Posted by: aboutalbion | August 4, 2012

Rule of Law (5)

This week, I’ve been reading and reflecting on Tom Bingham’s 2006 Cambridge lecture because of his last sentence.  Here is a distinguished judge reflecting on his long career, and concluding his lecture thus:

“For it means that we are not, as we are sometimes seen, mere custodians of a body of arid prescriptive rules but are, with others, the guardians of an all but sacred flame which animates and enlightens the society in which we live.”

I am drawn to the picture of “the rule of law” as a sacred flame that hosts the wisdom of the people that affirm it.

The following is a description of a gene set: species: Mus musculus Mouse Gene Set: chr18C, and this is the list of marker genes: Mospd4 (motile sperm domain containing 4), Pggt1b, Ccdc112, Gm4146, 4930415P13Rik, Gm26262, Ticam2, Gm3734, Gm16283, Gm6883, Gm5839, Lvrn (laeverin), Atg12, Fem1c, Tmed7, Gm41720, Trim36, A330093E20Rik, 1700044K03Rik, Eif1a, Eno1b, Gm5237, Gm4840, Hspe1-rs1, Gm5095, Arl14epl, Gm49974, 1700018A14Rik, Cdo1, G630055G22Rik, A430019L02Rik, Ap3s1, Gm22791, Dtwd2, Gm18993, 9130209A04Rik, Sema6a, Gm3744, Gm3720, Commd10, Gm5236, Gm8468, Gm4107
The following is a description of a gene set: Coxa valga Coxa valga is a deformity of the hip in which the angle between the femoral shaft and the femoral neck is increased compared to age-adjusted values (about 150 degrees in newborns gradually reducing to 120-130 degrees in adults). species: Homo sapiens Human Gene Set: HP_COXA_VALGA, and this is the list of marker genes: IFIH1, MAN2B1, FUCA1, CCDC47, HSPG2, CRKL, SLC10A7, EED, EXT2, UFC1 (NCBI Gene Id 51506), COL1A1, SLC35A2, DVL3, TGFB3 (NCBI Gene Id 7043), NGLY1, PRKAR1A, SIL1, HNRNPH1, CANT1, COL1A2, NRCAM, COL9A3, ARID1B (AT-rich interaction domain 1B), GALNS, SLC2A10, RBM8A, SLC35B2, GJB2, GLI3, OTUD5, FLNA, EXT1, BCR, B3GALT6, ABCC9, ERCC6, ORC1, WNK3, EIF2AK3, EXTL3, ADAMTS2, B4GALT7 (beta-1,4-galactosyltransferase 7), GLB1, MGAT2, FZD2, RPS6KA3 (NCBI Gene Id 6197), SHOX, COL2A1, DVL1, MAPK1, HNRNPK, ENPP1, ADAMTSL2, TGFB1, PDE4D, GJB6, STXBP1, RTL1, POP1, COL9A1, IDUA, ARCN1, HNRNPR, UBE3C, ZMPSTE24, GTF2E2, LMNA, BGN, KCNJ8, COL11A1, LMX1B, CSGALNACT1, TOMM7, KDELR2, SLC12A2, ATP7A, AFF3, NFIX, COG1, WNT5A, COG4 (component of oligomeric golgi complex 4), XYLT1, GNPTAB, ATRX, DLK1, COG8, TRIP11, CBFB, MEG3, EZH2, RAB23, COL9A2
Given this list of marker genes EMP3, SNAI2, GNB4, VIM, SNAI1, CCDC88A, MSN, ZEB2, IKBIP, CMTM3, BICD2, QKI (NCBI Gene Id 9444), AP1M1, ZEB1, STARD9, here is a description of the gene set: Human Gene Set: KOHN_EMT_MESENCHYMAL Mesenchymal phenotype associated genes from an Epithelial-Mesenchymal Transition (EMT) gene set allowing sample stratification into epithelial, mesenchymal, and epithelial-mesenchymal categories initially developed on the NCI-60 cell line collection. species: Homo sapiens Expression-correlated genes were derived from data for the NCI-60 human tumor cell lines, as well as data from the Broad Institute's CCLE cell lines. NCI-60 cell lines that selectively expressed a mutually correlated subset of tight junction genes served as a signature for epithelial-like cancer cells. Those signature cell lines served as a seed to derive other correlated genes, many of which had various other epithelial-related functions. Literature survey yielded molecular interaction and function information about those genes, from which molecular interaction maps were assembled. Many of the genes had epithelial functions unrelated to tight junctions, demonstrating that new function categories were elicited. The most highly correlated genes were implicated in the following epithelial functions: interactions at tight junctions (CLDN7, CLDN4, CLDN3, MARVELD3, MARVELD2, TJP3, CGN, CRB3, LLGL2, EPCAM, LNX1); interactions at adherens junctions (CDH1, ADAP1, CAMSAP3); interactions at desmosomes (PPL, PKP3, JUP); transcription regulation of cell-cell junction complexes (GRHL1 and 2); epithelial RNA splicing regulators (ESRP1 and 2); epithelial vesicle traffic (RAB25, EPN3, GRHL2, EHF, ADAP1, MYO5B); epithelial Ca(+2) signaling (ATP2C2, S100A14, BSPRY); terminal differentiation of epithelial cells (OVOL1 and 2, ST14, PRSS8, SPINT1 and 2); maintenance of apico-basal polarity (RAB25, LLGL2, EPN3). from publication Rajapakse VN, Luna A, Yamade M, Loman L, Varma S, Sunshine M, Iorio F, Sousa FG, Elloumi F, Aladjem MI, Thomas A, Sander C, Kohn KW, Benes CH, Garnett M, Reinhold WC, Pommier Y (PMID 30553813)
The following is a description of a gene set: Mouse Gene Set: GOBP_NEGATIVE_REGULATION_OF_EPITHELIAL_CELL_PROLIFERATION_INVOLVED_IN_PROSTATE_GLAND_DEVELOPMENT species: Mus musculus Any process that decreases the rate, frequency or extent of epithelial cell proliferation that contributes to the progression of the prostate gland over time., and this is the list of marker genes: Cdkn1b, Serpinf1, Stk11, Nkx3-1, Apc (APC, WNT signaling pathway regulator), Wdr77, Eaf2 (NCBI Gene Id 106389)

As I write, my rule of law country is hosting the summer Olympic Games.  Before the opening ceremony, the build-up to these games included a 70 day journey around the UK for the flame of the Olympic torch.  During ten weeks, the flame was passed from one torch-bearer to another several thousand times, and very large enthusiastic crowds came out to witness the progress of this torch.

When I saw these images on the television news, my imagination envisaged crowds affirming “the rule of law” as a sacred flame.  For me, “the rule of law” is an animating and enlightening central organising principle of my country – which is why in a previous series of posts I have explored the idea of “the rule of law” contributing to the UK being regarded as a religion from an anthropological point of view.  A religion needs a numinous central organising principle, such as “the rule of law”.

[Bingham, Tom (2006) The Rule of Law. [Sir David Williams Lecture to the Centre for Public Law, University of Cambridge]. 16 November.]


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